Check Point CEO: Companies must shift from cyber detection to prevention

Shwed highlighted the challenge faced by enterprises when trying to identify the right technologies offered by thousands of different vendors.

June 27, 2019 09:08
3 minute read.
Check Point CEO: Companies must shift from cyber detection to prevention

Check Point Software CEO and founder Gil Shwed addresses the Cyber Week Tel Aviv University Conference, June 26, 2019. (photo credit: CHEN GALILI)


Dear Reader,
As you can imagine, more people are reading The Jerusalem Post than ever before. Nevertheless, traditional business models are no longer sustainable and high-quality publications, like ours, are being forced to look for new ways to keep going. Unlike many other news organizations, we have not put up a paywall. We want to keep our journalism open and accessible and be able to keep providing you with news and analysis from the frontlines of Israel, the Middle East and the Jewish World.

As one of our loyal readers, we ask you to be our partner.

For $5 a month you will receive access to the following:

  • A user experience almost completely free of ads
  • Access to our Premium Section
  • Content from the award-winning Jerusalem Report and our monthly magazine to learn Hebrew - Ivrit
  • A brand new ePaper featuring the daily newspaper as it appears in print in Israel

Help us grow and continue telling Israel’s story to the world.

Thank you,

Ronit Hasin-Hochman, CEO, Jerusalem Post Group
Yaakov Katz, Editor-in-Chief


Enterprises must change their cybersecurity priorities from investing in cyberattack detection technology to investing in prevention technology, according to Check Point Software CEO and founder Gil Shwed.

Addressing the Cyber Week Tel Aviv University Conference on Wednesday, Shwed said that approximately 80% of current cybersecurity investments focus on detection, while just 20% on prevention. The ratio, he claimed, ought to be flipped.

“We need to be able to block the attack before it occurs, and that’s how we’ll reduce risk surface and block them,” said Shwed, who co-founded global cybersecurity leader Check Point in 1993 with Shlomo Kramer and Marius Nacht. “Companies should focus most energy on prevention and the rest of it on analyzing, processing and knowing what’s happening.”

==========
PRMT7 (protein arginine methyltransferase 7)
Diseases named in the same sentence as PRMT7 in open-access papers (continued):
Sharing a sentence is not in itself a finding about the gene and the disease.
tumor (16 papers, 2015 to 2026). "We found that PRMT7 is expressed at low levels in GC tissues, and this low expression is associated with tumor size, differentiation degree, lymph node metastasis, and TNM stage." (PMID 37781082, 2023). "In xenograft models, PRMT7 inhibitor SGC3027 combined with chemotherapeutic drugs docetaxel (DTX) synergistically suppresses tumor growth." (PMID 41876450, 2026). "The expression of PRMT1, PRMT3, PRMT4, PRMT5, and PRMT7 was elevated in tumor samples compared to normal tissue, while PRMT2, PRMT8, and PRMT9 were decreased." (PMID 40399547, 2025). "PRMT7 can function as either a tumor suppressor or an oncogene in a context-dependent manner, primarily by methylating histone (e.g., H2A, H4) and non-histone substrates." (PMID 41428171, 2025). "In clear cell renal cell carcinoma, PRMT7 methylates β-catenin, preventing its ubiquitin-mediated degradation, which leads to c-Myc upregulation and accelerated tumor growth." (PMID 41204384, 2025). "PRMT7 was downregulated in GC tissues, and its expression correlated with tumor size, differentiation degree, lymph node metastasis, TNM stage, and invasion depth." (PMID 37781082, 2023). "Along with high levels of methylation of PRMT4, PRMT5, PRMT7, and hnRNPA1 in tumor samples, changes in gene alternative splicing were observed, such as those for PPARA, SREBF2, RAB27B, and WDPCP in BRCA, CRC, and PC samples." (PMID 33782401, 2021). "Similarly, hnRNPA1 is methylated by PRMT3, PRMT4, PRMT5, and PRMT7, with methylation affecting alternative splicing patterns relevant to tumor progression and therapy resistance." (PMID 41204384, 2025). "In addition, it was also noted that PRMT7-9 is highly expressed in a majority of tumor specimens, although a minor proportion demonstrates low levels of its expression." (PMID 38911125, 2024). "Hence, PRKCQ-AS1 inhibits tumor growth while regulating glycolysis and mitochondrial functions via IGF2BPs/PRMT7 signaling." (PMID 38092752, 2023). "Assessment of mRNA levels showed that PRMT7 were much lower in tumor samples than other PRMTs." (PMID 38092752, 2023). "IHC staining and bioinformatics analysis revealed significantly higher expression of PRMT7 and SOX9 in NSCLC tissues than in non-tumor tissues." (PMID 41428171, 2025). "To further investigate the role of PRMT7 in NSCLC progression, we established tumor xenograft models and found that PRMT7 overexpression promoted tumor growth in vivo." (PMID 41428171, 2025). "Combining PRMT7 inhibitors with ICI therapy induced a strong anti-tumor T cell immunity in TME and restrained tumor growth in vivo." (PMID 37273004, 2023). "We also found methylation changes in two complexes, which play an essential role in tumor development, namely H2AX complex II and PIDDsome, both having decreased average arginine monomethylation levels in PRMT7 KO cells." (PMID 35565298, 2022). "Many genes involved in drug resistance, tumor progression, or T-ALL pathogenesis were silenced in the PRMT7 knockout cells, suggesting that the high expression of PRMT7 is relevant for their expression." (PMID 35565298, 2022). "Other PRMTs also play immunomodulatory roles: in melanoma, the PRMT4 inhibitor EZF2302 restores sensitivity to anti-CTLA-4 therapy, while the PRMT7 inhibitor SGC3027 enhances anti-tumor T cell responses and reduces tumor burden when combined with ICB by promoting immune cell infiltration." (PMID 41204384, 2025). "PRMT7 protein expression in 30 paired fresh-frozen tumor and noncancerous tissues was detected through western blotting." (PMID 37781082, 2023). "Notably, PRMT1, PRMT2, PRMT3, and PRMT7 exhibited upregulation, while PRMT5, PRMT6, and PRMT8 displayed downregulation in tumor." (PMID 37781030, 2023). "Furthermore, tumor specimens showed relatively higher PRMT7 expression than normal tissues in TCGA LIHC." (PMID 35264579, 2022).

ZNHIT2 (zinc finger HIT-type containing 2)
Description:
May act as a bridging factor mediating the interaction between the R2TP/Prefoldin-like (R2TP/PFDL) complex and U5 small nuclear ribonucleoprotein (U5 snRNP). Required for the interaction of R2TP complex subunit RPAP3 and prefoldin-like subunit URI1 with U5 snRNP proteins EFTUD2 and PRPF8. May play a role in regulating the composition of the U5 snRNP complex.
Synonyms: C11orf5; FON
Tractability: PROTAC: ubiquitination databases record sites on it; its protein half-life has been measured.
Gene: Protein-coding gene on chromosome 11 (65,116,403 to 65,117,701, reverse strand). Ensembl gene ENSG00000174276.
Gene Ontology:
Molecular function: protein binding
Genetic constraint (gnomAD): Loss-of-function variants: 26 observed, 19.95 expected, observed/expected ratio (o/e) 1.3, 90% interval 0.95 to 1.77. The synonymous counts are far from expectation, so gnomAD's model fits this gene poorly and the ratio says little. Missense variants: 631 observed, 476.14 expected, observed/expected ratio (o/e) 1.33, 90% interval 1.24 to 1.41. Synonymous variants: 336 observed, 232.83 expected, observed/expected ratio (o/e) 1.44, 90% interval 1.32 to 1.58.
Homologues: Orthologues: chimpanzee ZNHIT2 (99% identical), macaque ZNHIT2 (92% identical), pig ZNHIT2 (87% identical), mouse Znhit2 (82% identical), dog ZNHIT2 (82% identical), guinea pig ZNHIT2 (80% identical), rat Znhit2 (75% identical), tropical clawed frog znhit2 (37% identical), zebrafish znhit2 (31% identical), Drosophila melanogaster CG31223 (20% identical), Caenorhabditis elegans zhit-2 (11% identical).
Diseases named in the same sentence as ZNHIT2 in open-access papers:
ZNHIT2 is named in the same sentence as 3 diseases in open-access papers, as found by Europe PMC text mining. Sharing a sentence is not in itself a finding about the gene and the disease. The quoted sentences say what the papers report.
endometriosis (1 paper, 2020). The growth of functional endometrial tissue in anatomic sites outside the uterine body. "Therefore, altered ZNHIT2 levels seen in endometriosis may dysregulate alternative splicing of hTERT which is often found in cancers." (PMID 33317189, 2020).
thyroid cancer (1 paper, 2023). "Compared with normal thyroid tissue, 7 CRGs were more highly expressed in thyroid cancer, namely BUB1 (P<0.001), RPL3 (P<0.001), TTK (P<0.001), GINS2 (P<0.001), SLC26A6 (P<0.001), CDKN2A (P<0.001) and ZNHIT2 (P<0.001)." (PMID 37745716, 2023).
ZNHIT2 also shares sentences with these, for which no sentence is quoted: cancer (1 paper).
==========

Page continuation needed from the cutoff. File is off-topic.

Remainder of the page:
Committing resources to prevention is critical, said Shwed, as damage caused by cyberattacks can be immediate. In 2018, Check Point blocked over 100 million unknown attacks, and its ThreatCloud Managed Security Service exceeded 86 billion compromise queries per day – compared with six billion daily searches on Google.

“If in the physical world we can collect intelligence, process it and run faster than the bad guys, in cyber space we have no time,” said Shwed, adding that “you can’t rely on human beings to be faster than the bots and machines. Because we are fighting machines, we need to have electronic warfare that will fight automatically and prevent damage before it happens.”

Emphasizing that companies need to urgently step up their capabilities to combat fifth-generation cyberattacks, potentially devastating large-scale and multi-vector assaults, Shwed highlighted the challenges faced by enterprises in trying to identify the right technologies offered by thousands of different vendors. Cloud infrastructure applications in particular, he added, are often the weakest link for companies.

“You can’t build a solution by looking at 3,000 vendors,” said Shwed, Israel’s eighth-richest person. “You need to build an architecture based on fewer specialized technologies, and consolidate and simplify. If you have a firewall, use the advanced capabilities. If you use an end-point system, do the same to protect against previous four generations and also fifth-generation threats.”

Highlighting potential dangers posed by cyber vulnerabilities, Check Point Research – the threat intelligence arm of Check Point Software – announced on Wednesday that along with Petah Tikva-based CyberInt, the company had identified a chain of vulnerabilities in the Origin gaming client developed by video game giant Electronic Arts (EA). If exploited, the vulnerabilities would have likely lead to player account takeover and identity theft.

Games developed by EA such as Fifa, The Sims, and Medal of Honor to name a few, leverage the Origin client gaming platform, which allows users to purchase and play EA’s games across PC and mobile.

Researches disclosed the vulnerabilities to EA, ensuring that an update be rolled out before threat actors exploited them. Vulnerabilities found in the platform did not require users to hand over login details, but instead took advantage of abandoned sub-domains and EA’s use of authentication tokens, in conjunction with the OAuth Single Sign-On (SSO) and TRUST mechanism built into the user login process.

“EA’s Origin platform is hugely popular, and if left unpatched, these flaws would have enabled hackers to hijack and exploit millions of users’ accounts,” said Oded Vanunu, head of products vulnerability research at Check Point. He added that “along with the vulnerabilities we recently found in the platforms used by Epic Games for Fortnite, this shows how susceptible online and cloud applications are to attacks and breaches. These platforms are being increasingly targeted by hackers because of huge amounts of sensitive customer data they hold.”

Join Jerusalem Post Premium Plus now for just $5 and upgrade your experience with an ads-free website and exclusive content. Click here>>

Related Content

July 16, 2019
MOUs signed between Israel and South Korea


Cookie Settings